Resolution scaling on a tiny monitor?

ibex333

Diamond Member
Mar 26, 2005
3,862
45
91
#1
One of my hobbies is trying to run games on really crappy graphics cards and poorly performing CPUs such as Intel Atoms and the like. For this purpose I am thinking of getting a tiny 12" 1080p monitor. My thinking was that dropping down to 720p and 800x600 will not look as horrible on something so small as opposed to a larger monitor. Yes, I know, I can scale to a smaller box in the middle of the screen on a larger display with black bars all around, but it looks too tiny, and I hate the huge black bars.


There are other reasons for me getting a tiny monitor off course. I have very limited space, I'd like to carry the monitor around with me when needed, be able to easily hook it up to computers for testing etc, but htat is irrelevant for this post. What I really want to know is, do you think 720p and lower will look super fuzzy as opposed to the native resolution.


Thanks!

 

CuriousMike

Platinum Member
Feb 22, 2001
2,916
48
136
#2
720p on a 12" monitor, downscaled from 1080p, will look better than 720p on a 24" 1080p monitor.
I don't think it'll look super fuzzy - hell, our living room TV is a 32" 1366x760 panel and no one complains for light use.
 

ibex333

Diamond Member
Mar 26, 2005
3,862
45
91
#3
See, this is the weird part. TVs tend to do this job much better than monitors. My 1440p 32" monitor, scaled down to 720p looks horrible, but my 4k 50" TV looks just fine at 720p. Sure it's not as sharp as when it's running at higher res, but it doesn't look fuzzy or blurry.


But like you said, at 12" hopefully it wont matter.
 

Cerb

Elite Member
Aug 26, 2000
17,485
0
86
#4
Maybe, but it varies how bad it will be. You may be able to mitigate that in a few ways, if it is so bad that it starts detracting from the experience:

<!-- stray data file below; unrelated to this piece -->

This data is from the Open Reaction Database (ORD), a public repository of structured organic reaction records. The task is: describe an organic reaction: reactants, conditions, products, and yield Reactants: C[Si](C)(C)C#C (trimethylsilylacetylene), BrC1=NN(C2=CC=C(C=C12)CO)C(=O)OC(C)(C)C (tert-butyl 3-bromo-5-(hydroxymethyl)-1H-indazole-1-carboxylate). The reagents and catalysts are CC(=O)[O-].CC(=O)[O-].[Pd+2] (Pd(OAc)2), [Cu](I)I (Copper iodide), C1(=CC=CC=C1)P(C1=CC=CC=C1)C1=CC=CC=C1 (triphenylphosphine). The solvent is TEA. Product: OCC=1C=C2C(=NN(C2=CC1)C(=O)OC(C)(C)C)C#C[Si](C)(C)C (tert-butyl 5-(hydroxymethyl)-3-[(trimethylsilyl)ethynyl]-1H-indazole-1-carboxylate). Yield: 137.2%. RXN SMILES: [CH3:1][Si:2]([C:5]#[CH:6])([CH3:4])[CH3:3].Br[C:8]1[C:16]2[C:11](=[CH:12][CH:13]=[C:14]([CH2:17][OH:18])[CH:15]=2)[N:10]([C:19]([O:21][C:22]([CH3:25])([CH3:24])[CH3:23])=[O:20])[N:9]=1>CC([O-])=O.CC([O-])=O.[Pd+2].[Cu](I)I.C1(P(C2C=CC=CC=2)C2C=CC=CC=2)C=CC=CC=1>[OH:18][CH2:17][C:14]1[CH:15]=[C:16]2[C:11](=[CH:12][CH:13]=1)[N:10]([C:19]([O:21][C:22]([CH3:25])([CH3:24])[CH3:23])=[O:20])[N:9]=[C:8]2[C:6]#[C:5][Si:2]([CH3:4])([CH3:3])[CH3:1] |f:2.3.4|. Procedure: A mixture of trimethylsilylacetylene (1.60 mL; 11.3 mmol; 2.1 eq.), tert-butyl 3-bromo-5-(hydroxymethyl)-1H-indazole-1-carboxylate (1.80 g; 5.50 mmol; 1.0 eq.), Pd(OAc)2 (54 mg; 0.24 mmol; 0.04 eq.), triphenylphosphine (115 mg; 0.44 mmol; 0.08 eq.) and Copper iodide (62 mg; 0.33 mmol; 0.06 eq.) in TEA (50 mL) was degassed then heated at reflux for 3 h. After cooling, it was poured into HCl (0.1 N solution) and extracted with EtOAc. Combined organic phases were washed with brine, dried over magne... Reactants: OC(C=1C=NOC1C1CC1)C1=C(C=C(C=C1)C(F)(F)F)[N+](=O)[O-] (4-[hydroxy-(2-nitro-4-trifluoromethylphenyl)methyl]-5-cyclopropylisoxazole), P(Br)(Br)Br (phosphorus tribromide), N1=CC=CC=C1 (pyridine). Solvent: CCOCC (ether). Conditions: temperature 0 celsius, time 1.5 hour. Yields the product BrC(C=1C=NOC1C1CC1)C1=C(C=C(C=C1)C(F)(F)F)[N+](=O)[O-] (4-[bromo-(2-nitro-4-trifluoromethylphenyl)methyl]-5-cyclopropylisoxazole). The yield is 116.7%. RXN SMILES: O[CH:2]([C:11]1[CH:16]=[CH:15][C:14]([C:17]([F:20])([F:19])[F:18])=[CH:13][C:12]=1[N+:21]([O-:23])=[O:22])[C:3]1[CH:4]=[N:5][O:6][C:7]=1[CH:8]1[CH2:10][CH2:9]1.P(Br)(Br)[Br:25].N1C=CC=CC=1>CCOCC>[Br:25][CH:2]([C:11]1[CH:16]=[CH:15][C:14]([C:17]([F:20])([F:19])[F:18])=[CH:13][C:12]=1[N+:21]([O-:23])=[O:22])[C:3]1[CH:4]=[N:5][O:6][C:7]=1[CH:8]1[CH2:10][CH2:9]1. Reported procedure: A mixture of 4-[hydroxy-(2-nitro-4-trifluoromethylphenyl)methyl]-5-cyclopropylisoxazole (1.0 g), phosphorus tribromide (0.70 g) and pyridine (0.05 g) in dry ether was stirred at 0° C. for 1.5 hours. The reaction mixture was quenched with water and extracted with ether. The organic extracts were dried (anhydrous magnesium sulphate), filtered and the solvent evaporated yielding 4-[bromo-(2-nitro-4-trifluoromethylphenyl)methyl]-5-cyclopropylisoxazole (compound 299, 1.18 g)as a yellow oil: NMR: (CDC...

1. 1:1 pixel scaling, and a close enough lower resolution.
2. 480P, or if you can do it 540P, scaled out by the monitor.
3. Forced shader AA, or added MSAA.

I think you can find a way to do 1 on most GPUs (older Intels being the most iffy), and sometimes it's a monitor option, as well. Geforce and Radeon drivers should let you do 2, so long as the game can also support it (no problem for 480P, but 540P will look much better). 3 might be best used when combined with 2, for a better low-res image quality and performance balance.

When the blurriness is really bad from fractional scaling, having to scale up by 2x or more makes it look much less bad, IME, and especially so at an even 2x, if the game and GPU drivers support that.

TVs tend to do processing that emphasizes contrast, like trilinear or cubic filters at the most basic, on up to more complicated shaders. Monitors usually just calculate the simple average pixel value, based on the difference between the centers. Doing the more in-depth filtering can also add noticeable delays, if you're getting decent FPS, hence gaming modes on many TVs, and some monitors.
 


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